Steven Pressfield, The War of Art

Pressfield colorfully details the perverse satisfaction Marines derive from being more miserable than any other branch of service, from colder chow to higher casualty rates.

What does this have to do with the artist? Marines have such love for and commitment to their beloved Corps that they take pride out of the hells they endure. Same for the committed artist.

As a professional author for many years, I can promise that you’re signing up for a life of self-doubt, hardship, ridicule, rejection, uncertainty, and mind-wrecking, soul-crushing work.

There will be highs and wins (maybe), but like climbing that mountain?

98% of what you’ll do will test your commitment every single step.

Can you finish a book? Finish a book people will actually PAY to read? Can you build a brand, run a small business, understand marketing, and keep up with all the metrics and algorithms and the myriad of changes that happen seemingly by the second?

In a digital world where computing capacity has increased a trillion times since the 1950s, we humans are still trying to keep up with that puny lump of gray matter in between our ears.

Think you can keep up? Probably not. But we don’t embrace the suck because we’re certain we’ll ‘win’ or ‘have a good time.’ That’s the realm of the amateur and amateurs don’t require commitment.

As Pressfield says, ‘The amateur plays for fun. The professional plays for keeps.’

Commitment IS Uncertainty

Commitment is not a straight smooth, paved road with clear signs. There are no pitstops where some higher power, magical being posts some Things You Need to Do NEXT list.

Now wouldn’t THAT be awesome?

Certainty is a luxury that doesn’t exist. In my professional career I’ve gone from resume writer to copy writer to technical writer to screenplay writer to blogger to content editor to teacher to speaker to non-fiction author to novelist to ghostwriter. On and on, round and round, back and forth.

I turned pro right as we entered the digital age. An industry that had not changed in over a century suddenly began crumbling away. Commitment means we have to be flexible, learn to stick and move. Be willing to make hard sacrifices.

Like spending months writing a book that will never bear my name.

Staying Power

In the end, I’d like to circle back to where we began. It becomes easier to commit when we learn discernment. Commitment means we put skin in the game long enough to say we gave our best, then we can decide whether or not to remain dedicated.

Commitment is NOT a suicide pact.

Often learning what’s worthy of our life’s blood, sweat and work only comes after a process of figuring out what isn’t. Give yourselves permission to explore and maybe even *GASP* have a little fun.

Back in January, I refused to mention N** Y*** Res***tions. What can I say? 2020 was a biter. But maybe, since commitment is one of those long-term things, we could endeavor to make…New Decade Resolutions?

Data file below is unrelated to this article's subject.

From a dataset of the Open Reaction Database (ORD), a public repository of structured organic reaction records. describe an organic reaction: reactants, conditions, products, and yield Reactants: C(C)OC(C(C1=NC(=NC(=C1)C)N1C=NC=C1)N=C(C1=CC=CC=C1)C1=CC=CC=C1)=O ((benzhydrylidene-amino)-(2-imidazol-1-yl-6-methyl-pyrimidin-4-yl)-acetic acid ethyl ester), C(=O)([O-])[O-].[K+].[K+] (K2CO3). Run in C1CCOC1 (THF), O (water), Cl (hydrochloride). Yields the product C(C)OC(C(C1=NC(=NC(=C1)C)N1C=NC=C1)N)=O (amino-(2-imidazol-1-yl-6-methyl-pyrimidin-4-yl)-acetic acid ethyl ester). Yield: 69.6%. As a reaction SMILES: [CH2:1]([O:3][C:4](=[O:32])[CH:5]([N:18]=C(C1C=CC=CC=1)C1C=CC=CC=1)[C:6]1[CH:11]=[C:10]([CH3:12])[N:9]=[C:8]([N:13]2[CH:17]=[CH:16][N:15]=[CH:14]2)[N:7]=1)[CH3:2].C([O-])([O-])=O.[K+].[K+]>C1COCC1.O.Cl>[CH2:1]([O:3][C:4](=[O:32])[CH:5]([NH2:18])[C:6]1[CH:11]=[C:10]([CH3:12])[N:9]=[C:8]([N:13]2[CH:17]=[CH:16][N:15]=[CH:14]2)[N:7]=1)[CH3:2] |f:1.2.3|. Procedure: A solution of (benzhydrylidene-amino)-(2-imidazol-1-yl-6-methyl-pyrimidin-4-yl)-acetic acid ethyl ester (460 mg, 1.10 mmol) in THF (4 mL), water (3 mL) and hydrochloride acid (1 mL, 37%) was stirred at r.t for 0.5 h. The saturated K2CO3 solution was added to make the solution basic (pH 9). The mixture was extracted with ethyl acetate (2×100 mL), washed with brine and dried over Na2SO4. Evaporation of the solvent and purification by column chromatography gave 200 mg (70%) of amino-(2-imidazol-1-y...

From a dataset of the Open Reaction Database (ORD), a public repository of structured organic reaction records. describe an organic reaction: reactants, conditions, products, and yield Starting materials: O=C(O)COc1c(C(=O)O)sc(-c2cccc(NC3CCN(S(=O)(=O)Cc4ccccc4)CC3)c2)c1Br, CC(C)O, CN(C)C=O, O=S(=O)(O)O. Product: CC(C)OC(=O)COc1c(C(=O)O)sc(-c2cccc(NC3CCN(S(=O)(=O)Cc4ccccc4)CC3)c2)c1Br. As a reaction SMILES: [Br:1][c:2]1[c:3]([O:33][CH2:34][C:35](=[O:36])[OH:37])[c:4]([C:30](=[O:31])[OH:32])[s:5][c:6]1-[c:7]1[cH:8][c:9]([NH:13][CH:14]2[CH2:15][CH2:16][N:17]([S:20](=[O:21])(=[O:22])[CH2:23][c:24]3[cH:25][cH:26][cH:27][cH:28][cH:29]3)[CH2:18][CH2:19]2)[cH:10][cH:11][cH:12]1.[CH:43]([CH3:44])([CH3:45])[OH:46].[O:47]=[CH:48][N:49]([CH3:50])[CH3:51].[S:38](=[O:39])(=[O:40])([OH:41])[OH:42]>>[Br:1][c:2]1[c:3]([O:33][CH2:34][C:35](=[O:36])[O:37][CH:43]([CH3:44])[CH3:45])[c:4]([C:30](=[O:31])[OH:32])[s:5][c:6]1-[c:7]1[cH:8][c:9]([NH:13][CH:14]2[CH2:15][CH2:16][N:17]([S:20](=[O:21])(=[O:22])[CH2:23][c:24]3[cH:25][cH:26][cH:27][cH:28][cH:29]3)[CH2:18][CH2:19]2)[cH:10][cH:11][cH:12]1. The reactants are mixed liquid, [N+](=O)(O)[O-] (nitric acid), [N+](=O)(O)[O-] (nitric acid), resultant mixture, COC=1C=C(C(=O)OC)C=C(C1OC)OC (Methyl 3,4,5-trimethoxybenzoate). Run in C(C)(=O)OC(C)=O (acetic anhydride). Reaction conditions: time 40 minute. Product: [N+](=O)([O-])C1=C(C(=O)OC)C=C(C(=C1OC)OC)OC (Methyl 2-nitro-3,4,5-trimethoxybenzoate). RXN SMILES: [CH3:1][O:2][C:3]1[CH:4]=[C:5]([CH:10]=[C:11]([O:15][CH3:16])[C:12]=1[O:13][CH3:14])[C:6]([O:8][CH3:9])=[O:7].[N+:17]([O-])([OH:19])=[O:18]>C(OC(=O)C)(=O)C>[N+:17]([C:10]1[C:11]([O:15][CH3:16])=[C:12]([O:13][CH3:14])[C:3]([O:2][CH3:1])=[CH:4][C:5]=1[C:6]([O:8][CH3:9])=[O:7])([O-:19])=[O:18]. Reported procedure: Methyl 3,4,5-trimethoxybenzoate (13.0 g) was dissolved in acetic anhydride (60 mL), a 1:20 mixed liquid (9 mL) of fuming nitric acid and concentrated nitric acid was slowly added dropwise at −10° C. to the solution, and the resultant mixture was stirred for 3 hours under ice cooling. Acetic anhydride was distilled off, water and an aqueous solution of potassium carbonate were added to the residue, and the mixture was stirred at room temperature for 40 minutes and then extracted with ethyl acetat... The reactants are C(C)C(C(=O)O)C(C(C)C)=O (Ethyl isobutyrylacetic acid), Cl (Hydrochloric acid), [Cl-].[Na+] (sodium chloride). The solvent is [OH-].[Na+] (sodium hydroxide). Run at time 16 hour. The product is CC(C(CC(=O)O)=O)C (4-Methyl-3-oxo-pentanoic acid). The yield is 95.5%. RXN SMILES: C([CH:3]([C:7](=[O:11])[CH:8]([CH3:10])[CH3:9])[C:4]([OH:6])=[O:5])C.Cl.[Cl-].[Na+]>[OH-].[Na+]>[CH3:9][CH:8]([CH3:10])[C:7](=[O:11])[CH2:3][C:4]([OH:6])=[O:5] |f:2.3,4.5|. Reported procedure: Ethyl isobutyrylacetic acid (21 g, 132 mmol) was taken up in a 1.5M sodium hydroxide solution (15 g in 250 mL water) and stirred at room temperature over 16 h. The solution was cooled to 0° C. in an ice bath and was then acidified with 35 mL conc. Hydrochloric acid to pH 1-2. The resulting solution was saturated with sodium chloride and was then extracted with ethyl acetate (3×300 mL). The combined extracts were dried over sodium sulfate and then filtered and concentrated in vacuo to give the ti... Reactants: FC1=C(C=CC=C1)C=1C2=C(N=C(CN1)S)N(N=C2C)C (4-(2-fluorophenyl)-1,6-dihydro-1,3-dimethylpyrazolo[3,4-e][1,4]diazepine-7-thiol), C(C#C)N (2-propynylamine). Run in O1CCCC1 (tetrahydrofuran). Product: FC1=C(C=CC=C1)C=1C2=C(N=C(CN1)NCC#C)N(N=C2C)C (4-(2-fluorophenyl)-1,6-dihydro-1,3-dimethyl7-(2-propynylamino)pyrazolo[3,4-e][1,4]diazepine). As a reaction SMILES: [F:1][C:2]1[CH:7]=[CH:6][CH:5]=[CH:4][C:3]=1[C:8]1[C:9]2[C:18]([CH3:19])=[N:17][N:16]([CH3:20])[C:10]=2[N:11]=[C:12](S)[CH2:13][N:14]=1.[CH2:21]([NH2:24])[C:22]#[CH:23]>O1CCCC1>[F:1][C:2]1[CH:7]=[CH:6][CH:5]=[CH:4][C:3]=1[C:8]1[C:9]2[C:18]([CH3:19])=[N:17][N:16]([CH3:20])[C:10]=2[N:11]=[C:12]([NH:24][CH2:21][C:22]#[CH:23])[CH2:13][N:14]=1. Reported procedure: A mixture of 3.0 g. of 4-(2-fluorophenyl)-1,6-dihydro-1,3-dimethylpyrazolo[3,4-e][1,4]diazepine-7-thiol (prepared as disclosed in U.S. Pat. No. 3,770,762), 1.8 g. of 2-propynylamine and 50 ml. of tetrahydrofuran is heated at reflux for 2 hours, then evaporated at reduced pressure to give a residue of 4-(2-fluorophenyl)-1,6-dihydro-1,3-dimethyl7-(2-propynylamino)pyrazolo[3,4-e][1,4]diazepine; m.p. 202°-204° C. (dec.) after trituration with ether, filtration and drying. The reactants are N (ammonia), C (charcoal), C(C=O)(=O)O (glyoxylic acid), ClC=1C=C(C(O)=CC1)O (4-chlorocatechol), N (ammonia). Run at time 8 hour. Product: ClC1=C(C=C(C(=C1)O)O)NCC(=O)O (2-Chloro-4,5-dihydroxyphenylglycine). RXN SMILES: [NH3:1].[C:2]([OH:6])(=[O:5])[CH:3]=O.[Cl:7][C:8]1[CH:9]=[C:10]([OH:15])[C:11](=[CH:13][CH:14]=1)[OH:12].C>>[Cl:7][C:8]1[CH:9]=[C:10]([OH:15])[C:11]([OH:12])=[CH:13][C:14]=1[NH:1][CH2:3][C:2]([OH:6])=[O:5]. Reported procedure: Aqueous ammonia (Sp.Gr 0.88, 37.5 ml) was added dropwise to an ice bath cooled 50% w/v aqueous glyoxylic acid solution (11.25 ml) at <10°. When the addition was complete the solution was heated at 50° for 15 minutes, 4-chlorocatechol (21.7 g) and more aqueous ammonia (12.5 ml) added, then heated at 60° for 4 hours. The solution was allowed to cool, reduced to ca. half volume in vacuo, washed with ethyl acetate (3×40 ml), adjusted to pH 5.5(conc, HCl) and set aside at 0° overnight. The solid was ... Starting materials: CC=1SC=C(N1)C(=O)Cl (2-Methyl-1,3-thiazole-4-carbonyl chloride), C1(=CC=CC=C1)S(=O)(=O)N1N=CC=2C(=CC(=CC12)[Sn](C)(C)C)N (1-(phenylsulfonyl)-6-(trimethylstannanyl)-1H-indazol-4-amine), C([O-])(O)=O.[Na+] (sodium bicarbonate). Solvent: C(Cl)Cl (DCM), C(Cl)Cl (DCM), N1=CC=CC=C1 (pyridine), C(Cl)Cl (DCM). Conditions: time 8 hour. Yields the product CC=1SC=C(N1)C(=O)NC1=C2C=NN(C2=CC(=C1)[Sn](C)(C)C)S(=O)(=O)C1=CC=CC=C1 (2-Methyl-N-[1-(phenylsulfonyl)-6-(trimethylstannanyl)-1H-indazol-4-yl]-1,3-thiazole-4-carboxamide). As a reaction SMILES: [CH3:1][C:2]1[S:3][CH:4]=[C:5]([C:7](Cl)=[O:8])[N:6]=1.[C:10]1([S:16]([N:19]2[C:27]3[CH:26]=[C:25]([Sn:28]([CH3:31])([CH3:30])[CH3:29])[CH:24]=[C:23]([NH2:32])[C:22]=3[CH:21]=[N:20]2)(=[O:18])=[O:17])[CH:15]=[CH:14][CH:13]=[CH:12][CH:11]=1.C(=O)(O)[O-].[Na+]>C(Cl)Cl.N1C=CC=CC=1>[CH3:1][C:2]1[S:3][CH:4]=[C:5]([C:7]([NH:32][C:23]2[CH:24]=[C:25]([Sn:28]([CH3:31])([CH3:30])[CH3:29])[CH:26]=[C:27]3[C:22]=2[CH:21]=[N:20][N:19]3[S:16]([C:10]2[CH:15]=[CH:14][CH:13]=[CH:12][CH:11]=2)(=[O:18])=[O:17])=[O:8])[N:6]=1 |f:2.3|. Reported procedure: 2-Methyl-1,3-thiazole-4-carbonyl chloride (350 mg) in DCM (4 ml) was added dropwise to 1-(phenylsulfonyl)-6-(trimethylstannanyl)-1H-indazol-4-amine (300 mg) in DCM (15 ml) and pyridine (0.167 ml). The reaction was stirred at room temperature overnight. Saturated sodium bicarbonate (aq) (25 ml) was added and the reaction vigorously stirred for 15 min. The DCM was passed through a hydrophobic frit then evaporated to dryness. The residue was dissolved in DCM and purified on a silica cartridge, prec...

***Yes, I was one of those nerds who spent half my time on social media last January correcting people that 2021 actually was the first year of the new decade.

Besides, maybe New Decade Resolutions make more sense since those BIG goals take a lot of time. There will be many years where we believe we’re tilting at windmills, then BAM! It’s like the stone mason striking a large piece of granite over and over and over. It only SEEMS to crack open all at once, but it wasn’t that singular strike that did the trick. Rather, the few hundred before it in the same spot.

Anyway, as you venture out into this strange new world, remember…

It is not the critic who counts: not the man who points out how the strong man stumbles or where the doer of deeds could have done better. The credit belongs to the man who is actually in the arena, whose face is marred by dust and sweat and blood, who strives valiantly, who errs and comes up short again and again, because there is no effort without error or shortcoming, but who knows the great enthusiasms, the great devotions, who spends himself for a worthy cause; who, at the best, knows, in the end, the triumph of high achievement, and who, at the worst, if he fails, at least he fails while daring greatly, so that his place shall never be with those cold and timid souls who knew neither victory nor defeat.

Theodore Roosevelt
Speech at the Sorbonne, Paris, April 23, 1910

What Are Your Thoughts?

I LOVE hearing from you! Are you like me and never understood self-discipline? I would try to change all my behavior and priorities in a day/week/month and then throw up my hands the moment I backslid.

Do you fall into all or nothing thinking? It’s okay. Even after many years training, I still have to be super careful.

Do you keep starting new projects and never finish? Even if they are ‘bad’? Find yourself almost to the finish line and gas out? When I was writing this last book, I almost had a nervous breakdown the week before I finished. I was certain it was all crap and I had to start over and was completely and utterly out of my depth.

It happens even to the best of us.

For the record, the book was far from crap and my client’s agent is over the moon! Great news for me, but how close I came to throwing in the towel, certain I was a talentless hack. Commitment to FINISH was the only way I found out any different. That I wasn’t a talentless hack at all, but quite the opposite.